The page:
MPs also adopted in the first reading two draft laws on the banking sector. Thus, the Verkhovna Rada backed the presidential draft law on currency, which cancels the decree on currency regulations and ensures free forex operations. Presenting the bill, presidential envoy in parliament Iryna Lutsenko said the current legislation is outdated and is not in line with current practice of currency regulation. "The draft law proposes the cancellation of the outdated decree on the system of currency regulation and the introduction of the principle that 'Everything which is not forbidden is allowed.' The adoption of the law will allow the elimination of inefficient restrictions. In particular, investing abroad within limits will no longer require individual licenses. Currency control for transactions exceeding UAH 150,000 will be replaced with currency supervision, and transactions below UAH 150,000 will not be subject to supervision. It will not be necessary to register loans from nonresidents," she explained.
In addition, the Verkhovna Rada approved the bill on simplifying the process of debt collection. Governor of the National Bank of Ukraine Yakiv Smolii, who was present at the parliament's meeting, said the adoption of the document would solve problems that create barriers to lending. "A full-fledged resumption of lending is blocked by imperfect legislation. The adoption of the bill will solve the problems that create barriers to lending. Given the security of creditors' rights, banks will be able to put forward more loyal requirements to potential borrowers," he said.
GDP is growing
The State Statistics Service of Ukraine has estimated GDP growth of Ukraine in the first quarter. According to the statistics, Ukraine saw a 3.1% increase in real GDP in the first quarter of 2018. This figure was commented by Prime Minister Volodymyr Groysman during the government meeting. "Yesterday, the State Statistics Service reported that, based on the results of the first quarter, we have a 3.1% growth in the national economy. This is quite an optimistic indicator, but I emphasize that it is not enough," the prime minister said. At the same time, he said the economic growth requires investment inflow, which is realistic to do if investors' confidence in the country increases.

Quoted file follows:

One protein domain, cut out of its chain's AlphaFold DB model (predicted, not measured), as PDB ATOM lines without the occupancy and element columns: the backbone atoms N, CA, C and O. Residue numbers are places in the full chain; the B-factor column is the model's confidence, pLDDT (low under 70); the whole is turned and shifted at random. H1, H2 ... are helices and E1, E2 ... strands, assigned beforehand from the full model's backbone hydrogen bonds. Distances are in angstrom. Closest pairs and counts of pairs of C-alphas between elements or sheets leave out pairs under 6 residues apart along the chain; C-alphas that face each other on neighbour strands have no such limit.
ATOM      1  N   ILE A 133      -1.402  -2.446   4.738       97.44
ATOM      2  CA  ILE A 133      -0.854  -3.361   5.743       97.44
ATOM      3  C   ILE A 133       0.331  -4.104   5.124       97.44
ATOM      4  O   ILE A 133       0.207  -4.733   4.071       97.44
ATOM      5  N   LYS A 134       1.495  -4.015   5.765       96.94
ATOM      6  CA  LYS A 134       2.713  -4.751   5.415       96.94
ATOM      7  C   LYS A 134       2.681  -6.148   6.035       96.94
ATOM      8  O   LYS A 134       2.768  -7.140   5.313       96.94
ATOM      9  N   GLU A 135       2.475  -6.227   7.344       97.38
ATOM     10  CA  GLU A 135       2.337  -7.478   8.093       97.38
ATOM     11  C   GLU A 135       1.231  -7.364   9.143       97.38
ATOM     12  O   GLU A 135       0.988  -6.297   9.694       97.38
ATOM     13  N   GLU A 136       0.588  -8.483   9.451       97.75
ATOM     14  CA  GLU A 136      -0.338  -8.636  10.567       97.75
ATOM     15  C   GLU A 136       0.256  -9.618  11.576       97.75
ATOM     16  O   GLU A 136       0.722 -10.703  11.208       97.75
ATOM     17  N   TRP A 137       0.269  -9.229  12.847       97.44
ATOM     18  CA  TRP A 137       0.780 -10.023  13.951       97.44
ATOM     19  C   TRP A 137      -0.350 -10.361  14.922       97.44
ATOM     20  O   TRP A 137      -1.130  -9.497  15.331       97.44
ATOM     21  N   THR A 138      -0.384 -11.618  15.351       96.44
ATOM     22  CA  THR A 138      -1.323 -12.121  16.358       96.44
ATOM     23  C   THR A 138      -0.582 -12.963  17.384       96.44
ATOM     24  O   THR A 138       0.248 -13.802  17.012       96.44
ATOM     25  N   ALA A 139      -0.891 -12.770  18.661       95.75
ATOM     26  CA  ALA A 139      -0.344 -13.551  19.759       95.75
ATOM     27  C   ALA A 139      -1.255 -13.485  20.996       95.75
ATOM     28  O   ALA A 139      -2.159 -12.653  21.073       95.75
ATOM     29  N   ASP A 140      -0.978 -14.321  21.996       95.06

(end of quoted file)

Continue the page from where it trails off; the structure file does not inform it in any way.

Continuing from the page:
The government of Ukraine predicts economic growth by 3% by the end of the year, while the International Monetary Fund and the World Bank say it will be about 3.5%.
The prime minister did not shy away from one of his favorite topics – increase in wages. "There is a dynamic, and we believe the average salary should be at least UAH 10,000 this year," Groysman said, adding that the average salary is now UAH 8,000.
Along with the increase in wages, the government faces the task of making it pay out. According to the State Labor Service, arrears in payment of wages in Ukraine increased by 32.4% year-on-year and amounted to UAH 2.37 billion. But Justice Minister Pavlo Petrenko assures that the work in this direction is under way. According to him, the Ministry of Justice has recovered almost UAH 170 million in wage arrears in favor of 13,000 employees since the beginning of the year. He said the debts that were fixed by the court would be repaid by the end of the year.
However, it seems Groysman thought that the Justice Ministry had not enough forces, so he instructed the heads of the regional administrations to get involved in the work of the operational headquarters of the Ministry of Justice in collecting wage debts. "The personal responsibility of the heads of the regional administrations will be strengthened so that they clearly work to fulfill their tasks," Groysman commented on the decision.
Kyiv raises fare in public transport
Kyiv Mayor Vitaliy Klitschko has Napoleon's plans. He decided to double the fare in public transport. A turning point for Kyiv residents and visitors to the capital will come in the middle of summer. There are several reasons why the city authorities have decided on such an unpopular action. This is the unsatisfactory financial condition of transport enterprises, and a multiple rise in price of electricity, fuel and lubricants. And the need to raise wages to drivers. By the way, all these arguments used by the authorities are traditional, repeated from year to year. Although now Deputy Chairman of Kyiv City State Administration Dmitriy Davtyan assured that only certain components of the tariff had been previously adjusted, and the recent increase to a financially justified level took place three years ago.